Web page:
Death is a recurring theme in this follow-up to Woiwode’s earlier memoir, What I Think I Did: the death of his mother at an early age; a farming accident that nearly cost him his life; the death of his father and his coming to terms with the legacy his father left him; and the near death of his son Joseph, to whom much of this memoir is addressed. Woiwode ruminates about aging too: “The glory of youth is the fire of its passion. The glory of age is its ability to bank that fire.” Woiwode weaves into his narrative reflections on his own writing life, anecdotes about other well-known authors who were his acquaintances, and warm regards for his editor William Maxwell, who also lost his mother as a young child. Glimpses of his faith also surface.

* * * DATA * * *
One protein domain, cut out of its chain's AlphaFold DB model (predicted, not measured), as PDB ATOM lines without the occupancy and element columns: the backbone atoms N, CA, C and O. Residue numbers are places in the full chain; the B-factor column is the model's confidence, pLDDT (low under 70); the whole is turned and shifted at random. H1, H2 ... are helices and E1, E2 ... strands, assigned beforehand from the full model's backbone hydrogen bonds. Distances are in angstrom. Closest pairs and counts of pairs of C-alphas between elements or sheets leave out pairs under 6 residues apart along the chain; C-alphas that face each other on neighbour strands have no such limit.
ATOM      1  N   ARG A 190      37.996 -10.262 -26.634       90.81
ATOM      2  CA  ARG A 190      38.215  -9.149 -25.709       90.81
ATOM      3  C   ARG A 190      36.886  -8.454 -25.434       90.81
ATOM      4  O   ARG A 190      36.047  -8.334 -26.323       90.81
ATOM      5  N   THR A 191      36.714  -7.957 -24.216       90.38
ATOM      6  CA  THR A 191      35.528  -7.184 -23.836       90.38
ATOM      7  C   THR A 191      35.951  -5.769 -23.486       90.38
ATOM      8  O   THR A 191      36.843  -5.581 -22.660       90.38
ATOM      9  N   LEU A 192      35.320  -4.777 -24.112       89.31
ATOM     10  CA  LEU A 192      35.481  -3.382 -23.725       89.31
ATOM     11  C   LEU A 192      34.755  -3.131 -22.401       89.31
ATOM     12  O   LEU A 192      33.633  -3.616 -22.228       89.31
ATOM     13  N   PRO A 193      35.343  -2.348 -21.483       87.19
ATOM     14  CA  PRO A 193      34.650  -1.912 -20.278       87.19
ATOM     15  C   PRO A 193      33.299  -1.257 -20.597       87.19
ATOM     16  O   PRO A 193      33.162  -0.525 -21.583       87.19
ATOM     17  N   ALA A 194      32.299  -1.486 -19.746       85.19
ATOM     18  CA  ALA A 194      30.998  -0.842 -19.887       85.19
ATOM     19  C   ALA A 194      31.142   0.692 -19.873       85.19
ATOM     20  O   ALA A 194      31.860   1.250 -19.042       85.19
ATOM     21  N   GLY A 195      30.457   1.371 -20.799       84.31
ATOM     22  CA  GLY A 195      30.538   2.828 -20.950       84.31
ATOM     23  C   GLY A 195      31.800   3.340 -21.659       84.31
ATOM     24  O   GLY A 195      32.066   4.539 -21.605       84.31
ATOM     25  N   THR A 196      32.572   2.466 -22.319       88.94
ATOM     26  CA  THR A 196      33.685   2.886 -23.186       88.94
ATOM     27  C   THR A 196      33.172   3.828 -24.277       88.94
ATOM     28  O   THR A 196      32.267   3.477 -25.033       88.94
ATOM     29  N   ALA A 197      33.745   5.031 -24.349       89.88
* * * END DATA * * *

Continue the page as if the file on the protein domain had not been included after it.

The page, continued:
This is a good introduction for the uninitiated who find reading the Qur’an a daunting experience. Sultan (author of The Koran for Dummies) provides a helpful chapter on Islam’s sacred scriptures and the life and teachings of the Prophet Muhammad. The rest of the book includes quotations from and annotations on the Qur’an as well as the Hadith, which are Muhammad’s collected sayings. Organized topically, the 15 chapters of the collection cover such topics as contemplation, faith and reason; God and divine attributes; the purpose and responsibility of human life; spiritual practice and discipline; envisioning a just and moral society; peace, war and reconciliation; women and gender relations; and marriage and family life.